In kubernetes there is a rolling update (automatically without downtime) but there is not a rolling restart, at least i could not find. We have to change deployment yaml. Is there a way to make rolling "restart", preferably without changing deployment yaml?


Before kubernetes 1.15 the answer is no. But there is a workaround of patching deployment spec with a dummy annotation:

kubectl patch deployment web -p \
  "{\"spec\":{\"template\":{\"metadata\":{\"annotations\":{\"date\":\"`date +'%s'`\"}}}}}"

As of kubernetes 1.15 you can use:

kubectl rollout restart deployment your_deployment_name

CLI Improvements

  • Created a new kubectl rollout restart command that does a rolling restart of a deployment.
  • kubectl rollout restart now works for DaemonSets and StatefulSets
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    (kubectl rollout restart works by changing an annotation on the deployment's pod spec, so it doesn't have any cluster-side dependencies; you can use it against older Kubernetes clusters just fine.) – David Maze Aug 20 '19 at 0:00
  • So having locally installed kubectl 1.15 you can use this on a 1.14 cluster? – Niels Basjes Jan 5 '20 at 11:14
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    @NielsBasjes Yes you can use kubectl 1.15 with apiserver 1.14. Here is more detail on kubernetes version skew policy: kubernetes.io/docs/setup/release/version-skew-policy – stratovarius Jan 8 '20 at 23:27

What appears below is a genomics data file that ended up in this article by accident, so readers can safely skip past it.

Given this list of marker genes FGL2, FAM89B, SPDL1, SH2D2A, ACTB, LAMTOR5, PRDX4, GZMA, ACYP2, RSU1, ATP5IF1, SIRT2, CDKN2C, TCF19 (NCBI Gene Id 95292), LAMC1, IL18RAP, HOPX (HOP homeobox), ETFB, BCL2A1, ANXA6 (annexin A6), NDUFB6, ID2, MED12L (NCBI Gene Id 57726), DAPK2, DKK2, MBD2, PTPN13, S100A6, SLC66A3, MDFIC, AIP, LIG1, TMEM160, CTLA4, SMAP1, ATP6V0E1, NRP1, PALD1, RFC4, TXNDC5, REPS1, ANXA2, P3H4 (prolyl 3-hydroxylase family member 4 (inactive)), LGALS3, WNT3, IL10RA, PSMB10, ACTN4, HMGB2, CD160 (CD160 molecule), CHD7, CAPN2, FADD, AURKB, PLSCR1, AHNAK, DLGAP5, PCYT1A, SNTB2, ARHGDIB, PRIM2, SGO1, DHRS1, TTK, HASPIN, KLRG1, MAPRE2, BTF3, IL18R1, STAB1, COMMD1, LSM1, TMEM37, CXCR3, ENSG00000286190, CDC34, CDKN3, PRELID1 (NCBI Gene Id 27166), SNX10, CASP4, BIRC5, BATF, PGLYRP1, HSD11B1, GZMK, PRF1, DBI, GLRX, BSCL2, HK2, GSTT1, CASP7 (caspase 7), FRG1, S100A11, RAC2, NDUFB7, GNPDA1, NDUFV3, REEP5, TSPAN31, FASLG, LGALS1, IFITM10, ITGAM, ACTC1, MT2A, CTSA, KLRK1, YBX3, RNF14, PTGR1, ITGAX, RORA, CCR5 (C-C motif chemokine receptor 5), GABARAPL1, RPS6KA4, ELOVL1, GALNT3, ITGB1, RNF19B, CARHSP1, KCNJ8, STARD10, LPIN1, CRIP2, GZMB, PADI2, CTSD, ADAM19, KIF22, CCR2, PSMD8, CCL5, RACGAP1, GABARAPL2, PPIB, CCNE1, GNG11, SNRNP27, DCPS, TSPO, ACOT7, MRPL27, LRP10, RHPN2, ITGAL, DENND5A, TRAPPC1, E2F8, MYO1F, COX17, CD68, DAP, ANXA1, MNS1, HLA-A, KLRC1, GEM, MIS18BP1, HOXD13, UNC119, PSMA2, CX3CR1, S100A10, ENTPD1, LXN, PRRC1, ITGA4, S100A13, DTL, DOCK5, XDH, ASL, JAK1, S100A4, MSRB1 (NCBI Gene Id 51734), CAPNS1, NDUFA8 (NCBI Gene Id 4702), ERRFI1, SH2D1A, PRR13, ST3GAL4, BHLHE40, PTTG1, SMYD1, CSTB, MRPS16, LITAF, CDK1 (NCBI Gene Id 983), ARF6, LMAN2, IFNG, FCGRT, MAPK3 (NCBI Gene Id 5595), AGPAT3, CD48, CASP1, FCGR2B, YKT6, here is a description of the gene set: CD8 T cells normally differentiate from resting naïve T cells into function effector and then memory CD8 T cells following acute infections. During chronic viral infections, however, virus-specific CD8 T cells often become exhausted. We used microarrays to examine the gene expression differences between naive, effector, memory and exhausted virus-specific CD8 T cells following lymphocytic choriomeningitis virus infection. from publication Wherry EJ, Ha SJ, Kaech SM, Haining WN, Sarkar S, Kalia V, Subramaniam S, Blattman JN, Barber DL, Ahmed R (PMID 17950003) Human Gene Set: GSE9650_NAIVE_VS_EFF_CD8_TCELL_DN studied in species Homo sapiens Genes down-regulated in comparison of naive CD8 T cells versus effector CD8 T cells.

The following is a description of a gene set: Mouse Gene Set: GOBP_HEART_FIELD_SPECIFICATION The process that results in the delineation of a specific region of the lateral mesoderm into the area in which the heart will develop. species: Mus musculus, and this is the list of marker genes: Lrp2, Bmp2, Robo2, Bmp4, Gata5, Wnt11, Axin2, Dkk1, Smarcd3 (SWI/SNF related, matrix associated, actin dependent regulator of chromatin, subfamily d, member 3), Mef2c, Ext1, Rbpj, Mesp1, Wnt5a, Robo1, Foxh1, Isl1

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    If I do the rolling Update, the running Pods are terminated if the new pods are running. But my pods need to load configs and this can take a few seconds. In these seconds my server is not reachable. Can I set a timeout, when the running pods are termianted? – B. Stucke Sep 12 '20 at 12:34
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    @B.Stucke you can use "terminationGracePeriodSeconds" for draining purpose before termination. But I think your prior need is to set "readinessProbe" to check if configs are loaded. – stratovarius Sep 12 '20 at 20:54

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